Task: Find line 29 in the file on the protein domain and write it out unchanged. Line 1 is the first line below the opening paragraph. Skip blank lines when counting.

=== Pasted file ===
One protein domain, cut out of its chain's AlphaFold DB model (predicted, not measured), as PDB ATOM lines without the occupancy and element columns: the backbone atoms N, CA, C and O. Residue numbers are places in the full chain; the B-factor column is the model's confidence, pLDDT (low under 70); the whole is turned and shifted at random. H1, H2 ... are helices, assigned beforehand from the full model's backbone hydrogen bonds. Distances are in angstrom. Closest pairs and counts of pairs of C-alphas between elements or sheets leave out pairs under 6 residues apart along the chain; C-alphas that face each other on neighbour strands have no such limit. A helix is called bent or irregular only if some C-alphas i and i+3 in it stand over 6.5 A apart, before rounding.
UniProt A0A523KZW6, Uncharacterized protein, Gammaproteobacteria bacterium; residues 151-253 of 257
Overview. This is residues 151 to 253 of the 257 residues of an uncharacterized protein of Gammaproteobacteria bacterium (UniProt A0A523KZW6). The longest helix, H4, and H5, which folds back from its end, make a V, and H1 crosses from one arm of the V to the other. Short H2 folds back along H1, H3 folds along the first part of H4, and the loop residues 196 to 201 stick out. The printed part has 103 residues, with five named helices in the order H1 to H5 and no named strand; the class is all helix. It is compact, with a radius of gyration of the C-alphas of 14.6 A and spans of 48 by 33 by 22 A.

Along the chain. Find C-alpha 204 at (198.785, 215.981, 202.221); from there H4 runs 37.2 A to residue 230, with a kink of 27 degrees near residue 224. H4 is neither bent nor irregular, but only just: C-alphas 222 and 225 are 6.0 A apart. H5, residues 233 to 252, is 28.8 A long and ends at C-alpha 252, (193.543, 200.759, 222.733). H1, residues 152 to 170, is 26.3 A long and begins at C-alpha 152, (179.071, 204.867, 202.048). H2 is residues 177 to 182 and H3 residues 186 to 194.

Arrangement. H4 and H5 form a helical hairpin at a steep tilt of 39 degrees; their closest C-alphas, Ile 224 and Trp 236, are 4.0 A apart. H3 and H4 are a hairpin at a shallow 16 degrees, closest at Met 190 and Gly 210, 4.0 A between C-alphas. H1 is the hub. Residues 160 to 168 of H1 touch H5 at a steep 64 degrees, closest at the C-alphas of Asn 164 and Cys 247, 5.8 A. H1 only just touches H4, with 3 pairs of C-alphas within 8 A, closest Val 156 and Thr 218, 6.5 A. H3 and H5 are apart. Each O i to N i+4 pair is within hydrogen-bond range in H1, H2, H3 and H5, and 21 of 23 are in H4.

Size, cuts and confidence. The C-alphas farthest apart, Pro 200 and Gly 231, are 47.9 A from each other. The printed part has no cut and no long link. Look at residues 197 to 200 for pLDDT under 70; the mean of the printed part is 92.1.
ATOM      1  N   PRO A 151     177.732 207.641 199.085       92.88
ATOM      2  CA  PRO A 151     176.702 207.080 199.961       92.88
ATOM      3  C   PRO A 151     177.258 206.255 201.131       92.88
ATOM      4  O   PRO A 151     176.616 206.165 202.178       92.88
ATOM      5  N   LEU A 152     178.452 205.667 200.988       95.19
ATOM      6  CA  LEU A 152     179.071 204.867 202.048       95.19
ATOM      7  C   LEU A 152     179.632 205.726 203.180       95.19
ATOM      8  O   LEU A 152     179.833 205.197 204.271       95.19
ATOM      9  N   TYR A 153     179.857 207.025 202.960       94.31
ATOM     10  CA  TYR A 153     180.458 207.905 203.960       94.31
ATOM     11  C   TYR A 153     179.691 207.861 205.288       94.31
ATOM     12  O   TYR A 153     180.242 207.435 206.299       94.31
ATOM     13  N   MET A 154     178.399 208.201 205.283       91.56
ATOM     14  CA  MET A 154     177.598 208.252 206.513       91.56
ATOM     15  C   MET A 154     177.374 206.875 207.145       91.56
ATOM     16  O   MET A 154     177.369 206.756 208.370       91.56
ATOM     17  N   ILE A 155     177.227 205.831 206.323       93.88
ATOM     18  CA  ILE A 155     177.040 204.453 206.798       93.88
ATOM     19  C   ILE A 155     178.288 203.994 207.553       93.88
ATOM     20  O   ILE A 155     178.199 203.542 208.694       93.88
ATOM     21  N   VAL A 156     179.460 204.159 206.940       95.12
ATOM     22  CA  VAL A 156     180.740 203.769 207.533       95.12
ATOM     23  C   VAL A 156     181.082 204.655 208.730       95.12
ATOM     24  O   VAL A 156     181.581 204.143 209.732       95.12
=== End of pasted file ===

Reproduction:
ATOM     24  O   VAL A 156     181.581 204.143 209.732       95.12